How-To-Negotiate-With-Your-Kids-Without-Giving-In-MainPhoto7. Body Language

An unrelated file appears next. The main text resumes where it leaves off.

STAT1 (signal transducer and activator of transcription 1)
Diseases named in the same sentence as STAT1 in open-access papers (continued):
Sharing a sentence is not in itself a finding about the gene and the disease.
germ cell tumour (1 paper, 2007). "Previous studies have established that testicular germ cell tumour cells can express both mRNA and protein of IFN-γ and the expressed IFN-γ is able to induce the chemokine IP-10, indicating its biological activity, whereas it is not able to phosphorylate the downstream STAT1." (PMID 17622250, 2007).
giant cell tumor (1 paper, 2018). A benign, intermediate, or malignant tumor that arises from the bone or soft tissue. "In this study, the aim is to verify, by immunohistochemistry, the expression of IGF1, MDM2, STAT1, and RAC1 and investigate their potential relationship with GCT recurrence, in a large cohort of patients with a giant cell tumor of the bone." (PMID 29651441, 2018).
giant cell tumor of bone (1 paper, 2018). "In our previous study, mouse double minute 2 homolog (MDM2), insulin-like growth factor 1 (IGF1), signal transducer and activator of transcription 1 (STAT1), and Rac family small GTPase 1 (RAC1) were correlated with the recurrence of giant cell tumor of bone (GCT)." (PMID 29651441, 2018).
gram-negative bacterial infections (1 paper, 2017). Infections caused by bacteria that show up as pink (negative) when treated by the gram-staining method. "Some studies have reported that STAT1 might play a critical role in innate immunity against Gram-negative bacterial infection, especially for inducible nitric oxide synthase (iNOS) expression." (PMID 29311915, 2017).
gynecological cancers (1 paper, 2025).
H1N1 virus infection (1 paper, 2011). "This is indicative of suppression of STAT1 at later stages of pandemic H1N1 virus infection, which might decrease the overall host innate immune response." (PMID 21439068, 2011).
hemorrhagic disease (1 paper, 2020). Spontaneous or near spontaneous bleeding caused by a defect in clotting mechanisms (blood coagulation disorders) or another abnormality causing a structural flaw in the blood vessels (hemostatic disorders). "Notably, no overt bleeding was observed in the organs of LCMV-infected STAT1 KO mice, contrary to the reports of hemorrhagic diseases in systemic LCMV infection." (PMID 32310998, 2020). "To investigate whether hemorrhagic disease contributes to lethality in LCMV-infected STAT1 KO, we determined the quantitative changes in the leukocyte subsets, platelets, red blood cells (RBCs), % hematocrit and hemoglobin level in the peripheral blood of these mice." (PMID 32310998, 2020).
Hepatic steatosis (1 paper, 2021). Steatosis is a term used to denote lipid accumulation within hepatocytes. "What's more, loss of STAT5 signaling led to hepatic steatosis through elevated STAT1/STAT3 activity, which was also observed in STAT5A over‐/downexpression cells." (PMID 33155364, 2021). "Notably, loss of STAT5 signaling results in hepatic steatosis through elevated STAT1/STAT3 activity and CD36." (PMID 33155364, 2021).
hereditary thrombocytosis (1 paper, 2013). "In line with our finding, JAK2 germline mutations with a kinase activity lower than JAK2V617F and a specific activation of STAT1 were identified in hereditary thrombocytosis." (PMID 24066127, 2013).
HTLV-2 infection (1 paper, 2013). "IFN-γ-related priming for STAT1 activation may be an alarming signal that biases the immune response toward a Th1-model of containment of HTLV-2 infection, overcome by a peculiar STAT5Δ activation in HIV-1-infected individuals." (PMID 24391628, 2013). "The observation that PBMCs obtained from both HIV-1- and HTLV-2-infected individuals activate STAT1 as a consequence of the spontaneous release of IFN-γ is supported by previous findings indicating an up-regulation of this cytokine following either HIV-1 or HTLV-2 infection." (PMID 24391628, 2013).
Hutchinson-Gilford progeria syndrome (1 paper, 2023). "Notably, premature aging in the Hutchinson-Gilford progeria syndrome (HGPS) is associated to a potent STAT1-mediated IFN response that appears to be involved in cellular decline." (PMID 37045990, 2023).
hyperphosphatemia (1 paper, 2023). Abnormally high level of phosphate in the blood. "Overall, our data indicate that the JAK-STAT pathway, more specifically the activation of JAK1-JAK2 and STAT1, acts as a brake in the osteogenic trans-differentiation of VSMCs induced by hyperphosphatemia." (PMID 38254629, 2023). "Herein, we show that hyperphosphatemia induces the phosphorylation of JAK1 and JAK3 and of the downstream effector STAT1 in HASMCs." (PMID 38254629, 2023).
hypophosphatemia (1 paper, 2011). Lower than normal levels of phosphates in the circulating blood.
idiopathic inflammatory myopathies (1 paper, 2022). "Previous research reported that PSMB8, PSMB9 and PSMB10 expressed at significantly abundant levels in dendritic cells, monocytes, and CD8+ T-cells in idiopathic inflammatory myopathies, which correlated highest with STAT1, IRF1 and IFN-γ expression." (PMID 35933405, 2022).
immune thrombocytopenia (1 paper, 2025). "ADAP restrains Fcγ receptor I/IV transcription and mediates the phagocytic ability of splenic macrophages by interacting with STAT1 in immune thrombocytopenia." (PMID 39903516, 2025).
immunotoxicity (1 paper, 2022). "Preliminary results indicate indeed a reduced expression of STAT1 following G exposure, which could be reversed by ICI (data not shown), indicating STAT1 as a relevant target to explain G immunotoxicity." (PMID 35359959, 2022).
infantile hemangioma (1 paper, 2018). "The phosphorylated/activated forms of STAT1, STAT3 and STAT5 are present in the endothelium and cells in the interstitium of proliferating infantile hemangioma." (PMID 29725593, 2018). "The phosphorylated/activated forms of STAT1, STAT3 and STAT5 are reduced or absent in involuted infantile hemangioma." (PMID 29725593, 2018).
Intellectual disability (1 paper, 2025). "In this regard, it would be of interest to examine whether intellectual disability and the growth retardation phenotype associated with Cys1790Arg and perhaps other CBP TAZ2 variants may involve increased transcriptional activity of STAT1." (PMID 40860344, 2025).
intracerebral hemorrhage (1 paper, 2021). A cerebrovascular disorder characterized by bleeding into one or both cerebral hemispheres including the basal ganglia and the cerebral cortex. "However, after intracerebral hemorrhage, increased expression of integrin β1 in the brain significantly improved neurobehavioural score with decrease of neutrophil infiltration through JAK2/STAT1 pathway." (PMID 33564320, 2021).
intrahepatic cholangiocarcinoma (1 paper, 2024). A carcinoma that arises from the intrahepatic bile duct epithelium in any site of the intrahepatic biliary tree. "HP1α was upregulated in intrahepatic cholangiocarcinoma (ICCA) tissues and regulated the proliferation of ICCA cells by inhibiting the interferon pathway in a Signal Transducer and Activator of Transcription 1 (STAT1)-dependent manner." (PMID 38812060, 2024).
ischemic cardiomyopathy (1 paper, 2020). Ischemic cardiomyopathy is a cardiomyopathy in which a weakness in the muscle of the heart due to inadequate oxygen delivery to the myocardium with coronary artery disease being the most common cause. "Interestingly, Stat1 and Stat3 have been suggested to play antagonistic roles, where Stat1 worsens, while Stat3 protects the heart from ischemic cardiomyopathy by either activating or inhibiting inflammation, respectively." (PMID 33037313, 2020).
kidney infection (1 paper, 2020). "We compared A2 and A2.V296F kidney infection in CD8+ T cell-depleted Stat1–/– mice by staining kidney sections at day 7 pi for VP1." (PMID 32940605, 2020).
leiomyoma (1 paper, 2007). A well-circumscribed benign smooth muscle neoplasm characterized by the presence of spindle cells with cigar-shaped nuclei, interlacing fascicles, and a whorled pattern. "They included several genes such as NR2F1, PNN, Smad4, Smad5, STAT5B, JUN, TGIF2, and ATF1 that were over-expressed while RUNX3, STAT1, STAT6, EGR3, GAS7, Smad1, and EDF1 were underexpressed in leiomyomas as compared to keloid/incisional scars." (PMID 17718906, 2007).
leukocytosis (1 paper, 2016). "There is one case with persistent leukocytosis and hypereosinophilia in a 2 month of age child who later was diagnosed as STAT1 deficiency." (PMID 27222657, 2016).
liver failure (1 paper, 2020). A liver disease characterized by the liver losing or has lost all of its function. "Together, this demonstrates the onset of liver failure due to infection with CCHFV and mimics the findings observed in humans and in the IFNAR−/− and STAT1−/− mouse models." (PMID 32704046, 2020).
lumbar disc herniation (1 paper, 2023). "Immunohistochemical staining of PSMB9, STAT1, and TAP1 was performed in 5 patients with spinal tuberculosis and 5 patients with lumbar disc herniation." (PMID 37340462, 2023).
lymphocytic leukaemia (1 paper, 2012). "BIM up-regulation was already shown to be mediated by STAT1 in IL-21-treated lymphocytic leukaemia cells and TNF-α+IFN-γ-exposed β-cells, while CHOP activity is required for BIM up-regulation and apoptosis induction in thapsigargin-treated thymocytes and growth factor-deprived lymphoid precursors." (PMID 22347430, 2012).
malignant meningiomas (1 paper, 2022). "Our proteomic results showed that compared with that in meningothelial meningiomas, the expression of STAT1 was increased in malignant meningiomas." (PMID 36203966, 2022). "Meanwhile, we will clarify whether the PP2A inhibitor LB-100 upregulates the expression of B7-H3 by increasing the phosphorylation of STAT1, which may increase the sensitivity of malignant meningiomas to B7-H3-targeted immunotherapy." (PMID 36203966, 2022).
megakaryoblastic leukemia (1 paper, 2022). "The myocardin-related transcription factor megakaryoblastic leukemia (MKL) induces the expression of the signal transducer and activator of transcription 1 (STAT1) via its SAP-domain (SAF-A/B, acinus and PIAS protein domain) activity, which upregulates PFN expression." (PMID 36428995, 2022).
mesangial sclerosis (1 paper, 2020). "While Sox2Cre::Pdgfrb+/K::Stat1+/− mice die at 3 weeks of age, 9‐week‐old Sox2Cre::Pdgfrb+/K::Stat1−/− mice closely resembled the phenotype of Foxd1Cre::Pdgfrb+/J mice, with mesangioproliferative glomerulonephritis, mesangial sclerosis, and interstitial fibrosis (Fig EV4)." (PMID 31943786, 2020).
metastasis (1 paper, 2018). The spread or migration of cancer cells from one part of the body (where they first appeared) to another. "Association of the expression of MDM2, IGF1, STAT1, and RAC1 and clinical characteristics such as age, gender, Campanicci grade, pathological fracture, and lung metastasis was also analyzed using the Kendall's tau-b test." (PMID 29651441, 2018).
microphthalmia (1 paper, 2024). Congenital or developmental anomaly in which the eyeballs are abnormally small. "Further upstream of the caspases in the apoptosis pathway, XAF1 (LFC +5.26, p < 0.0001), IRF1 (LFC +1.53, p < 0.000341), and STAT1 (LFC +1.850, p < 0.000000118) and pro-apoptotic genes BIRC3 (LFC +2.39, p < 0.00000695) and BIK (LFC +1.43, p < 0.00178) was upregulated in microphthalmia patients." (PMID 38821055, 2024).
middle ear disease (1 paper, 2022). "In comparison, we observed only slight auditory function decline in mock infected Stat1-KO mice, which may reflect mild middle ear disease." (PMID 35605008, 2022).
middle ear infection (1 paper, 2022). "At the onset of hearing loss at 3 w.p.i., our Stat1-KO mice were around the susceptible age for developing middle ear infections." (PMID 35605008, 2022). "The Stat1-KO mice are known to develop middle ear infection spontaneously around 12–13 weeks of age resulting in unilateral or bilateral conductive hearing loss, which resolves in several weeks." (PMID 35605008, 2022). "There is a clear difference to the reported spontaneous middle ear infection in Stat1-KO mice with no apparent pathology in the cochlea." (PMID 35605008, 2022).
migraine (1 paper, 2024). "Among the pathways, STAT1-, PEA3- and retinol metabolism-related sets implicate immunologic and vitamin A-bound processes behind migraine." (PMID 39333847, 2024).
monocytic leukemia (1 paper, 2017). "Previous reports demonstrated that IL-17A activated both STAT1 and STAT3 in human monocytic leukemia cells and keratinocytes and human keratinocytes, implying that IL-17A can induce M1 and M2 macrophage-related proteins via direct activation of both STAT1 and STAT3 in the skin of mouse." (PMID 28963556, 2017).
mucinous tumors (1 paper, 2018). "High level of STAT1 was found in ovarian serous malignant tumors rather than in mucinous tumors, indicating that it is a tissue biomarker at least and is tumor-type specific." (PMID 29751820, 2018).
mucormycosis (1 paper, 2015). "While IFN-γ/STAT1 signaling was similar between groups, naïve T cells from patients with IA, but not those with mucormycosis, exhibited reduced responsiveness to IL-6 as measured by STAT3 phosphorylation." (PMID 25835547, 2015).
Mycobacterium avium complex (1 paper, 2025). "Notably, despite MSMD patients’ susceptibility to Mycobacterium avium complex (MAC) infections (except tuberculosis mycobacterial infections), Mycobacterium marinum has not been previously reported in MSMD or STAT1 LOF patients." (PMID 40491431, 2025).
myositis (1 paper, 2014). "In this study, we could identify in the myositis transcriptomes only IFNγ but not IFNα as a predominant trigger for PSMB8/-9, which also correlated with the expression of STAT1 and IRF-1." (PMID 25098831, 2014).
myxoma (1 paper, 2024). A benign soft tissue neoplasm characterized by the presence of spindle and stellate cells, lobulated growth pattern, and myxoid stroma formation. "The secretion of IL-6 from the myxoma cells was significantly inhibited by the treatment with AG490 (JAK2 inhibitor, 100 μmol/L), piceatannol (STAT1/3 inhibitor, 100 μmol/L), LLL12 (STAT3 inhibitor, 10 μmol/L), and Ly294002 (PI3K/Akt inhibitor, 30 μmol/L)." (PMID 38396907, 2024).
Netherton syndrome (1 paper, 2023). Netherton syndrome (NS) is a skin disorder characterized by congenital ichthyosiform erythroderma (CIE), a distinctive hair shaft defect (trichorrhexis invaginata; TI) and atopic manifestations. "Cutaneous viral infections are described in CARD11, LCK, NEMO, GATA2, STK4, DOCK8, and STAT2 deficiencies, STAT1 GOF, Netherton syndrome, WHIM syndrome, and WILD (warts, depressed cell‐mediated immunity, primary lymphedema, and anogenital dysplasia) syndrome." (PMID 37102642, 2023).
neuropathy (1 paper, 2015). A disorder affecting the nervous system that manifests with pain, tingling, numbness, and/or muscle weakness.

“Excuse me” also comes in handy for what can be an unavoidable social snafu: bodily functions. Children go from being applauded for doing a “number two” in the potty to being told to practice discretion when it comes to simply being human. So how do you handle these and related topics? “I let my girls know that if they absolutely have to pass gas, then they should try to step into another room,” says Davidds-Wright. “If this is not possible, and it slips out accidentally, then all they need to say is ‘excuse me.’ It’s embarrassing enough for them, no need to humiliate them.” As for burping, it’s the “same thing,” she says. “However, with burping I always tell them to cover their mouth with one hand and then say excuse me.” When it comes to a cough or a sneeze, children should practice the “Dracula Cough.” (This fun name for coughing or sneezing into the crook of your arm (when bent at the elbow) should be enough incentive to get kids to remember it). Only after they’ve finished should they say “Excuse me.” Not only is this basic etiquette, it prevents the spread of illness. “We don’t want to spread germs, especially if we’re sick,” says Davidds-Wright.